Ready for this year's Super Bowl commercials? Here are the ads filling game breaks

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NEW YORK — NEW YORK (AP) — Super Bowl Sunday is here — and, as always, there’s a vast roster of advertisers ready to vie for fans’ attention during game breaks.

Airing a Super Bowl commercial is no easy feat. On top of the reported $7 million price tag for a 30-second spot during the game, brands enlist the biggest actors, invest in dazzling special effects and try to put together an ad that more than 100 million expected viewers will like — or at least remember.

“It’s hard to get this attention — and there isn’t really one recipe,” said Linli Xu, an associate professor of marketing at the University of Minnesota. “It has to fit with (each) brand.”

That means advertisers get creative and tackle different approaches. Some familiar favorites, like Budweiser’s Clydesdales, tap into nostalgia year after year. Others attempt to make viewers laugh with light humor and endless celebrity cameos. And a few take more serious or emotive tones that pull on heartstrings.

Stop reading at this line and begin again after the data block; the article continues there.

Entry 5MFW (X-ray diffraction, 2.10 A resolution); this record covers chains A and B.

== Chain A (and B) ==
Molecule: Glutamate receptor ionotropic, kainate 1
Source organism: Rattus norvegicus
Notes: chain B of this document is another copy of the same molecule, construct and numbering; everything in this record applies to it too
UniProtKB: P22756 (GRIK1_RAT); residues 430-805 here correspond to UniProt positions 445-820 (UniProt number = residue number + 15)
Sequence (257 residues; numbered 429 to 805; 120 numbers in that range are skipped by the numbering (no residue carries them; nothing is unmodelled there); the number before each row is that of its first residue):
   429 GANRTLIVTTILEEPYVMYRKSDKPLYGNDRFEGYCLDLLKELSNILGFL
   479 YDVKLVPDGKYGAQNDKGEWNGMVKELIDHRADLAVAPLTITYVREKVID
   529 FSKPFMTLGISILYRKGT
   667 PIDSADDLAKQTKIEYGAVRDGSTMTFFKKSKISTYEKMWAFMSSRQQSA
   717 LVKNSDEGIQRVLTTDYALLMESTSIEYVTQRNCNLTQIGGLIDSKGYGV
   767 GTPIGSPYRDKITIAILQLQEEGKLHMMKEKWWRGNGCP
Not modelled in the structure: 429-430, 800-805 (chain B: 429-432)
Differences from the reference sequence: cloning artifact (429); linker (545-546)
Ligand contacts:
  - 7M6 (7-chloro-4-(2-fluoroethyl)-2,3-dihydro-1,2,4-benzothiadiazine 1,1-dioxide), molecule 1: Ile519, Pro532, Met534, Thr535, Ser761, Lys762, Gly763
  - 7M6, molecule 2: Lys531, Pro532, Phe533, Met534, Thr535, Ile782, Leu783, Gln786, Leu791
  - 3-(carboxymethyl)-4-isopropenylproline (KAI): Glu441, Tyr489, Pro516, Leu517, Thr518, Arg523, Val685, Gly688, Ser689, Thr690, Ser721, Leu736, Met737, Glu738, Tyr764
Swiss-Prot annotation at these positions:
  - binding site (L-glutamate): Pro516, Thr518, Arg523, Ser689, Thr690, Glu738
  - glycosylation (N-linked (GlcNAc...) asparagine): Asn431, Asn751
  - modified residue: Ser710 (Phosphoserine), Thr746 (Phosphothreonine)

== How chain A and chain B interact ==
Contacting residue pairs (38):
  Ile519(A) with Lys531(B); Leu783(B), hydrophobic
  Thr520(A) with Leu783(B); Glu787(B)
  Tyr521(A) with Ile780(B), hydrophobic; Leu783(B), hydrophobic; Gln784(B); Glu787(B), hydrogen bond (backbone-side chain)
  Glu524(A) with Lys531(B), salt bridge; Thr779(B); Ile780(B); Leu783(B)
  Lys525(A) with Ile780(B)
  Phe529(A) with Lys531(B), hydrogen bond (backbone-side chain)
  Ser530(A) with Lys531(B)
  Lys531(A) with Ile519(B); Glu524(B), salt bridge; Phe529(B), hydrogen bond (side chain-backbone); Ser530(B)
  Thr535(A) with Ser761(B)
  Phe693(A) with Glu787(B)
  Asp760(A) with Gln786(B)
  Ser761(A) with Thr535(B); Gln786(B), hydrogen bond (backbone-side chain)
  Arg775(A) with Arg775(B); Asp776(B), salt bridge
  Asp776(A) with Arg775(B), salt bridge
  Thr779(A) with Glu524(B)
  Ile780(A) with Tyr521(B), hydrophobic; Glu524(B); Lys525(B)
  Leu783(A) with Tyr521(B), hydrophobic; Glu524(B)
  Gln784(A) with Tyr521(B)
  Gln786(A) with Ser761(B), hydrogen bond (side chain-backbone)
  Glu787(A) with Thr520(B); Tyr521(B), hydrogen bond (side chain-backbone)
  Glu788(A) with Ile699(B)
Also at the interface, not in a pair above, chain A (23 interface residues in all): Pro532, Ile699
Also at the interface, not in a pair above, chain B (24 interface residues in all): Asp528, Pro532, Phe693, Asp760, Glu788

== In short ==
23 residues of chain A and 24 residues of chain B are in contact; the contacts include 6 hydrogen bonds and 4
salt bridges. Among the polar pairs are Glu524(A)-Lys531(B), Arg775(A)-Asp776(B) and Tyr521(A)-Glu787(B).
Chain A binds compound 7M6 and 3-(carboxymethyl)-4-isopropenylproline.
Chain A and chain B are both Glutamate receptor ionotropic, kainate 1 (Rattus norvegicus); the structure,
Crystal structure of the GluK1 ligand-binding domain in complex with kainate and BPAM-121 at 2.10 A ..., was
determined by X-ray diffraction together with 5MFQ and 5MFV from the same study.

Many advertisers have already released their spots ahead of Sunday’s San Francisco 49ers-Kansas City Chiefs face off, which airs on CBS and streams on Paramount+.

Some of these commercials include Christopher Walken dealing with people impersonating him all day for BMW, rapper Ice Spice sipping on Starry after a “breakup” with another lemon-lime soda and ETrade’s spokesbabies returning in an ad that shows them playing pickleball — or “basically tennis for babies.”

There’s also a slew of mini TV show reunions in ads this year. Jennifer Aniston seemingly forgets she ever worked with her “Friends” co-star David Schwimmer in an ad for Uber Eats, for example. And in a commercial stuffed with celebrity cameos — including “Judge Judy” Judy Sheindlin — e.l.f. cosmetics reunites “Suits” stars Gina Torres, Rick Hoffman and Sarah Rafferty in a courtroom spoof.

Of course, not all advertisers release their ads ahead of the game, so there will be surprises on Sunday. In a U.S. presidential election year, it’s possible we might see a candidate ad. And while there have been no indications of such, many wonder if advertisers will capitalize on Taylor Swift’s buzz in some way.



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Lisa Holden
Lisa Holden
Lisa Holden is a news writer for LinkDaddy News. She writes health, sport, tech, and more. Some of her favorite topics include the latest trends in fitness and wellness, the best ways to use technology to improve your life, and the latest developments in medical research.

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